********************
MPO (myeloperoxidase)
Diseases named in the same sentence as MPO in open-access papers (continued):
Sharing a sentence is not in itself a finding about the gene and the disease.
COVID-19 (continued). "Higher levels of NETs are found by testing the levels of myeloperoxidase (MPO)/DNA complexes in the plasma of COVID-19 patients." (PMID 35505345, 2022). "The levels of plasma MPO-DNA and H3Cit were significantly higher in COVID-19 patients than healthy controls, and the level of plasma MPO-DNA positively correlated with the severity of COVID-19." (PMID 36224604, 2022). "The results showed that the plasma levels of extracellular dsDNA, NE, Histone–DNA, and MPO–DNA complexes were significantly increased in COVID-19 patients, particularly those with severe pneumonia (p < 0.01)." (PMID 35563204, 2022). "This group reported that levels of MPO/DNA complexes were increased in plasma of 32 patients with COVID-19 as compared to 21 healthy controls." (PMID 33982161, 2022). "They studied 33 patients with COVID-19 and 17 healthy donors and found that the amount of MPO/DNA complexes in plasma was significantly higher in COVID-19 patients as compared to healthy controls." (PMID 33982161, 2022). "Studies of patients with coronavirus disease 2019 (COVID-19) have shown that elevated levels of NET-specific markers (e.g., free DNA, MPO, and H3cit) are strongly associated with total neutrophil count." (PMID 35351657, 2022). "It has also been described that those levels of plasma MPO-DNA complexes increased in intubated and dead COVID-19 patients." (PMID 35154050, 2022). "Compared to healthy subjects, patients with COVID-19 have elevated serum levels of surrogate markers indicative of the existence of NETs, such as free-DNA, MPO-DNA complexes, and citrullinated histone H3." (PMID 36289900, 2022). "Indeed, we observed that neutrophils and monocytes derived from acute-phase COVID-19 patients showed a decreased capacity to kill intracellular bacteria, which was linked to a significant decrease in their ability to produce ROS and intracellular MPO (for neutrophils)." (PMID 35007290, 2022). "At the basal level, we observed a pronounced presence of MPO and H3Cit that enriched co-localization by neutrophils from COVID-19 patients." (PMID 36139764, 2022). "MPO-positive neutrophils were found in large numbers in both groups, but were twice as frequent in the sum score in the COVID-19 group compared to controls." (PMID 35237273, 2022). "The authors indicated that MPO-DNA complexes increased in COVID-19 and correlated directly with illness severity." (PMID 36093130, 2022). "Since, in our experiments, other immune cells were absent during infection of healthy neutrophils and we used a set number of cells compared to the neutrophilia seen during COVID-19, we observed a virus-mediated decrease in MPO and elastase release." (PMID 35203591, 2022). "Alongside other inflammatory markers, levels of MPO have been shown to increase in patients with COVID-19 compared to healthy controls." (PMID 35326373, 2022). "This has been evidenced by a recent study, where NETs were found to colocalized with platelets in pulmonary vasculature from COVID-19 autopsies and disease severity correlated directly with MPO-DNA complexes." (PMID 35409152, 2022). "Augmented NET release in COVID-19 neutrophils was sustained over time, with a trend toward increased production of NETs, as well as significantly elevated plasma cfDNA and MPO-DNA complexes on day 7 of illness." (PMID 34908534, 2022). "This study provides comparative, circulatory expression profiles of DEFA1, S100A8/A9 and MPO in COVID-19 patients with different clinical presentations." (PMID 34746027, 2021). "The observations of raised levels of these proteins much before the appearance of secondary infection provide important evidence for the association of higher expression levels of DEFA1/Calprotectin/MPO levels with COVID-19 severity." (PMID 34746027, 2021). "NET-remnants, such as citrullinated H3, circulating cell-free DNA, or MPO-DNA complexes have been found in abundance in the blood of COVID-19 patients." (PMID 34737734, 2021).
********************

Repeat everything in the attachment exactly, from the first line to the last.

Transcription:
MPO (myeloperoxidase)
Diseases named in the same sentence as MPO in open-access papers (continued):
Sharing a sentence is not in itself a finding about the gene and the disease.
COVID-19 (continued). "Higher levels of NETs are found by testing the levels of myeloperoxidase (MPO)/DNA complexes in the plasma of COVID-19 patients." (PMID 35505345, 2022). "The levels of plasma MPO-DNA and H3Cit were significantly higher in COVID-19 patients than healthy controls, and the level of plasma MPO-DNA positively correlated with the severity of COVID-19." (PMID 36224604, 2022). "The results showed that the plasma levels of extracellular dsDNA, NE, Histone–DNA, and MPO–DNA complexes were significantly increased in COVID-19 patients, particularly those with severe pneumonia (p < 0.01)." (PMID 35563204, 2022). "This group reported that levels of MPO/DNA complexes were increased in plasma of 32 patients with COVID-19 as compared to 21 healthy controls." (PMID 33982161, 2022). "They studied 33 patients with COVID-19 and 17 healthy donors and found that the amount of MPO/DNA complexes in plasma was significantly higher in COVID-19 patients as compared to healthy controls." (PMID 33982161, 2022). "Studies of patients with coronavirus disease 2019 (COVID-19) have shown that elevated levels of NET-specific markers (e.g., free DNA, MPO, and H3cit) are strongly associated with total neutrophil count." (PMID 35351657, 2022). "It has also been described that those levels of plasma MPO-DNA complexes increased in intubated and dead COVID-19 patients." (PMID 35154050, 2022). "Compared to healthy subjects, patients with COVID-19 have elevated serum levels of surrogate markers indicative of the existence of NETs, such as free-DNA, MPO-DNA complexes, and citrullinated histone H3." (PMID 36289900, 2022). "Indeed, we observed that neutrophils and monocytes derived from acute-phase COVID-19 patients showed a decreased capacity to kill intracellular bacteria, which was linked to a significant decrease in their ability to produce ROS and intracellular MPO (for neutrophils)." (PMID 35007290, 2022). "At the basal level, we observed a pronounced presence of MPO and H3Cit that enriched co-localization by neutrophils from COVID-19 patients." (PMID 36139764, 2022). "MPO-positive neutrophils were found in large numbers in both groups, but were twice as frequent in the sum score in the COVID-19 group compared to controls." (PMID 35237273, 2022). "The authors indicated that MPO-DNA complexes increased in COVID-19 and correlated directly with illness severity." (PMID 36093130, 2022). "Since, in our experiments, other immune cells were absent during infection of healthy neutrophils and we used a set number of cells compared to the neutrophilia seen during COVID-19, we observed a virus-mediated decrease in MPO and elastase release." (PMID 35203591, 2022). "Alongside other inflammatory markers, levels of MPO have been shown to increase in patients with COVID-19 compared to healthy controls." (PMID 35326373, 2022). "This has been evidenced by a recent study, where NETs were found to colocalized with platelets in pulmonary vasculature from COVID-19 autopsies and disease severity correlated directly with MPO-DNA complexes." (PMID 35409152, 2022). "Augmented NET release in COVID-19 neutrophils was sustained over time, with a trend toward increased production of NETs, as well as significantly elevated plasma cfDNA and MPO-DNA complexes on day 7 of illness." (PMID 34908534, 2022). "This study provides comparative, circulatory expression profiles of DEFA1, S100A8/A9 and MPO in COVID-19 patients with different clinical presentations." (PMID 34746027, 2021). "The observations of raised levels of these proteins much before the appearance of secondary infection provide important evidence for the association of higher expression levels of DEFA1/Calprotectin/MPO levels with COVID-19 severity." (PMID 34746027, 2021). "NET-remnants, such as citrullinated H3, circulating cell-free DNA, or MPO-DNA complexes have been found in abundance in the blood of COVID-19 patients." (PMID 34737734, 2021).